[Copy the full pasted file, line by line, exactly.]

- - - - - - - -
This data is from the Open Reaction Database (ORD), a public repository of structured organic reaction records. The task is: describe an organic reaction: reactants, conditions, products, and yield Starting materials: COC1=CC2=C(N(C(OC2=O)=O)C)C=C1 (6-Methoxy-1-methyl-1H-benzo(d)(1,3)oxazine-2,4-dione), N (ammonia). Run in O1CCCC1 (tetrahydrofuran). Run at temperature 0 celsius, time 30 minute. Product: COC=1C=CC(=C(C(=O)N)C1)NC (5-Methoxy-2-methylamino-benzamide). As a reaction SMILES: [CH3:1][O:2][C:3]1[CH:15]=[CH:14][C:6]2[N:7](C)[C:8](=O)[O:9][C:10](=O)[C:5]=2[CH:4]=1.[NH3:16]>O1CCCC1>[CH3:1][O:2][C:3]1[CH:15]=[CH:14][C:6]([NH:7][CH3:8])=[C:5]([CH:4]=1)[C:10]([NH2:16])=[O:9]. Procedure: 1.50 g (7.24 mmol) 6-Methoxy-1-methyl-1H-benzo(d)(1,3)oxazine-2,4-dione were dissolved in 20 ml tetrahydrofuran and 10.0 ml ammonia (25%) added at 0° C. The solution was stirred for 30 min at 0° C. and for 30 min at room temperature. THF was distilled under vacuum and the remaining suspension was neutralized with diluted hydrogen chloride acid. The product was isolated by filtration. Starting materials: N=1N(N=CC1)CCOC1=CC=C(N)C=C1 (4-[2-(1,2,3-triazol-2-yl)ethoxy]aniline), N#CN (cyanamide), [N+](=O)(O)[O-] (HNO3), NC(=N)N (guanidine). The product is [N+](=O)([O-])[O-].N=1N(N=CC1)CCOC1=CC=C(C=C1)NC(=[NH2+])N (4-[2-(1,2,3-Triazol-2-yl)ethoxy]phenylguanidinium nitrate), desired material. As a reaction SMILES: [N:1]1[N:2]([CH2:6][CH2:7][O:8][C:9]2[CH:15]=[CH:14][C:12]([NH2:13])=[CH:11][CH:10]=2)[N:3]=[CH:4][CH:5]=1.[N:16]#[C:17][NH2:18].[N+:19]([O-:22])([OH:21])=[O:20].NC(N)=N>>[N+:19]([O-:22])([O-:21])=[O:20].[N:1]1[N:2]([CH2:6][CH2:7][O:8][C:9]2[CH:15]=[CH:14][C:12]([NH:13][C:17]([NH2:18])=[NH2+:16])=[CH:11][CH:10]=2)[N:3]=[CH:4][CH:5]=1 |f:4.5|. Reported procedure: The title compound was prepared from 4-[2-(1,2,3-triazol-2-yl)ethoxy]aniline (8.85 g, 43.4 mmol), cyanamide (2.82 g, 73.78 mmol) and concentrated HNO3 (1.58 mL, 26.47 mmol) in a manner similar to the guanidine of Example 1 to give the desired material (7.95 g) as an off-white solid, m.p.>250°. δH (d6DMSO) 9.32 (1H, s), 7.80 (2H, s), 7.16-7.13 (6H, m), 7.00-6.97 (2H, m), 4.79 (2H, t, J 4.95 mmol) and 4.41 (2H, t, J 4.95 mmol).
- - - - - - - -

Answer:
This data is from the Open Reaction Database (ORD), a public repository of structured organic reaction records. The task is: describe an organic reaction: reactants, conditions, products, and yield Starting materials: COC1=CC2=C(N(C(OC2=O)=O)C)C=C1 (6-Methoxy-1-methyl-1H-benzo(d)(1,3)oxazine-2,4-dione), N (ammonia). Run in O1CCCC1 (tetrahydrofuran). Run at temperature 0 celsius, time 30 minute. Product: COC=1C=CC(=C(C(=O)N)C1)NC (5-Methoxy-2-methylamino-benzamide). As a reaction SMILES: [CH3:1][O:2][C:3]1[CH:15]=[CH:14][C:6]2[N:7](C)[C:8](=O)[O:9][C:10](=O)[C:5]=2[CH:4]=1.[NH3:16]>O1CCCC1>[CH3:1][O:2][C:3]1[CH:15]=[CH:14][C:6]([NH:7][CH3:8])=[C:5]([CH:4]=1)[C:10]([NH2:16])=[O:9]. Procedure: 1.50 g (7.24 mmol) 6-Methoxy-1-methyl-1H-benzo(d)(1,3)oxazine-2,4-dione were dissolved in 20 ml tetrahydrofuran and 10.0 ml ammonia (25%) added at 0° C. The solution was stirred for 30 min at 0° C. and for 30 min at room temperature. THF was distilled under vacuum and the remaining suspension was neutralized with diluted hydrogen chloride acid. The product was isolated by filtration. Starting materials: N=1N(N=CC1)CCOC1=CC=C(N)C=C1 (4-[2-(1,2,3-triazol-2-yl)ethoxy]aniline), N#CN (cyanamide), [N+](=O)(O)[O-] (HNO3), NC(=N)N (guanidine). The product is [N+](=O)([O-])[O-].N=1N(N=CC1)CCOC1=CC=C(C=C1)NC(=[NH2+])N (4-[2-(1,2,3-Triazol-2-yl)ethoxy]phenylguanidinium nitrate), desired material. As a reaction SMILES: [N:1]1[N:2]([CH2:6][CH2:7][O:8][C:9]2[CH:15]=[CH:14][C:12]([NH2:13])=[CH:11][CH:10]=2)[N:3]=[CH:4][CH:5]=1.[N:16]#[C:17][NH2:18].[N+:19]([O-:22])([OH:21])=[O:20].NC(N)=N>>[N+:19]([O-:22])([O-:21])=[O:20].[N:1]1[N:2]([CH2:6][CH2:7][O:8][C:9]2[CH:15]=[CH:14][C:12]([NH:13][C:17]([NH2:18])=[NH2+:16])=[CH:11][CH:10]=2)[N:3]=[CH:4][CH:5]=1 |f:4.5|. Reported procedure: The title compound was prepared from 4-[2-(1,2,3-triazol-2-yl)ethoxy]aniline (8.85 g, 43.4 mmol), cyanamide (2.82 g, 73.78 mmol) and concentrated HNO3 (1.58 mL, 26.47 mmol) in a manner similar to the guanidine of Example 1 to give the desired material (7.95 g) as an off-white solid, m.p.>250°. δH (d6DMSO) 9.32 (1H, s), 7.80 (2H, s), 7.16-7.13 (6H, m), 7.00-6.97 (2H, m), 4.79 (2H, t, J 4.95 mmol) and 4.41 (2H, t, J 4.95 mmol).